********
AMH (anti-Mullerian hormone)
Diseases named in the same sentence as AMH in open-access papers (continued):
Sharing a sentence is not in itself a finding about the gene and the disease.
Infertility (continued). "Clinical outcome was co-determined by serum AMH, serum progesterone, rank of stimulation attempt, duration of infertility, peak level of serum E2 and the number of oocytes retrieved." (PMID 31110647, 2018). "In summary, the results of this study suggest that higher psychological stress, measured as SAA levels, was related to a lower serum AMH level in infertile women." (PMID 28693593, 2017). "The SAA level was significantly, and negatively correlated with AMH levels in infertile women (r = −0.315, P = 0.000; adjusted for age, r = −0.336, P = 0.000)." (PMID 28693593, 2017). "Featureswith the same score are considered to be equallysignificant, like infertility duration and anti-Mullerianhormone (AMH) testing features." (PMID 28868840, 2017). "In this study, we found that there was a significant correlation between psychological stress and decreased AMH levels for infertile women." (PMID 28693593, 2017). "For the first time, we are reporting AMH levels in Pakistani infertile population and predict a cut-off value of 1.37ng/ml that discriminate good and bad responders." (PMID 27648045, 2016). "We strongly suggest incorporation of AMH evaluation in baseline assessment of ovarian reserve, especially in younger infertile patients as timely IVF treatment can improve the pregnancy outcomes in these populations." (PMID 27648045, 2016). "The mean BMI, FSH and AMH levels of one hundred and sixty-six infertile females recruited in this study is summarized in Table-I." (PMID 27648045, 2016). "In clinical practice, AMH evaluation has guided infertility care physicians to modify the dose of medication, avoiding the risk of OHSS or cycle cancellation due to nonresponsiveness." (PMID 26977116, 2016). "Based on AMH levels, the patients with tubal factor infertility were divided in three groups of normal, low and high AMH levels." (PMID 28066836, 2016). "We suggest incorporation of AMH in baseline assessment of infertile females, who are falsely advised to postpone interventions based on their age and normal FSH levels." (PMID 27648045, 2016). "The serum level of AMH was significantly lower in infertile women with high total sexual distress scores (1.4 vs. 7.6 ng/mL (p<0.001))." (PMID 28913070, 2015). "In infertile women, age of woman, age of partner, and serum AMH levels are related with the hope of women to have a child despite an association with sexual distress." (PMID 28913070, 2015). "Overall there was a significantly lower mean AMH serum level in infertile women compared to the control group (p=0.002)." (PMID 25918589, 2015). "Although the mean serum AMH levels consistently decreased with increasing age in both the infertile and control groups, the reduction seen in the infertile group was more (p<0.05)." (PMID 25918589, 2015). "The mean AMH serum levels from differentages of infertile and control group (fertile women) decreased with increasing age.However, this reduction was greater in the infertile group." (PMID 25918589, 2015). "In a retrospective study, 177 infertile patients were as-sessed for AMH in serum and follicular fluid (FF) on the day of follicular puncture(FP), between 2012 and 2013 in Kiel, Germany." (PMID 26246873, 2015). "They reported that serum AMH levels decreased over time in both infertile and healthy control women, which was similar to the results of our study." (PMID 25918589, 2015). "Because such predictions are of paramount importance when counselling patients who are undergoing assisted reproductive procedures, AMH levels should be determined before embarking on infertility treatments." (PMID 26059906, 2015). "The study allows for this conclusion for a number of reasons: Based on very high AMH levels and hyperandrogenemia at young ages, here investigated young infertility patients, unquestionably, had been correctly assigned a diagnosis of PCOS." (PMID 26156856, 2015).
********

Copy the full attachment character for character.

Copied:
AMH (anti-Mullerian hormone)
Diseases named in the same sentence as AMH in open-access papers (continued):
Sharing a sentence is not in itself a finding about the gene and the disease.
Infertility (continued). "Clinical outcome was co-determined by serum AMH, serum progesterone, rank of stimulation attempt, duration of infertility, peak level of serum E2 and the number of oocytes retrieved." (PMID 31110647, 2018). "In summary, the results of this study suggest that higher psychological stress, measured as SAA levels, was related to a lower serum AMH level in infertile women." (PMID 28693593, 2017). "The SAA level was significantly, and negatively correlated with AMH levels in infertile women (r = −0.315, P = 0.000; adjusted for age, r = −0.336, P = 0.000)." (PMID 28693593, 2017). "Featureswith the same score are considered to be equallysignificant, like infertility duration and anti-Mullerianhormone (AMH) testing features." (PMID 28868840, 2017). "In this study, we found that there was a significant correlation between psychological stress and decreased AMH levels for infertile women." (PMID 28693593, 2017). "For the first time, we are reporting AMH levels in Pakistani infertile population and predict a cut-off value of 1.37ng/ml that discriminate good and bad responders." (PMID 27648045, 2016). "We strongly suggest incorporation of AMH evaluation in baseline assessment of ovarian reserve, especially in younger infertile patients as timely IVF treatment can improve the pregnancy outcomes in these populations." (PMID 27648045, 2016). "The mean BMI, FSH and AMH levels of one hundred and sixty-six infertile females recruited in this study is summarized in Table-I." (PMID 27648045, 2016). "In clinical practice, AMH evaluation has guided infertility care physicians to modify the dose of medication, avoiding the risk of OHSS or cycle cancellation due to nonresponsiveness." (PMID 26977116, 2016). "Based on AMH levels, the patients with tubal factor infertility were divided in three groups of normal, low and high AMH levels." (PMID 28066836, 2016). "We suggest incorporation of AMH in baseline assessment of infertile females, who are falsely advised to postpone interventions based on their age and normal FSH levels." (PMID 27648045, 2016). "The serum level of AMH was significantly lower in infertile women with high total sexual distress scores (1.4 vs. 7.6 ng/mL (p<0.001))." (PMID 28913070, 2015). "In infertile women, age of woman, age of partner, and serum AMH levels are related with the hope of women to have a child despite an association with sexual distress." (PMID 28913070, 2015). "Overall there was a significantly lower mean AMH serum level in infertile women compared to the control group (p=0.002)." (PMID 25918589, 2015). "Although the mean serum AMH levels consistently decreased with increasing age in both the infertile and control groups, the reduction seen in the infertile group was more (p<0.05)." (PMID 25918589, 2015). "The mean AMH serum levels from differentages of infertile and control group (fertile women) decreased with increasing age.However, this reduction was greater in the infertile group." (PMID 25918589, 2015). "In a retrospective study, 177 infertile patients were as-sessed for AMH in serum and follicular fluid (FF) on the day of follicular puncture(FP), between 2012 and 2013 in Kiel, Germany." (PMID 26246873, 2015). "They reported that serum AMH levels decreased over time in both infertile and healthy control women, which was similar to the results of our study." (PMID 25918589, 2015). "Because such predictions are of paramount importance when counselling patients who are undergoing assisted reproductive procedures, AMH levels should be determined before embarking on infertility treatments." (PMID 26059906, 2015). "The study allows for this conclusion for a number of reasons: Based on very high AMH levels and hyperandrogenemia at young ages, here investigated young infertility patients, unquestionably, had been correctly assigned a diagnosis of PCOS." (PMID 26156856, 2015).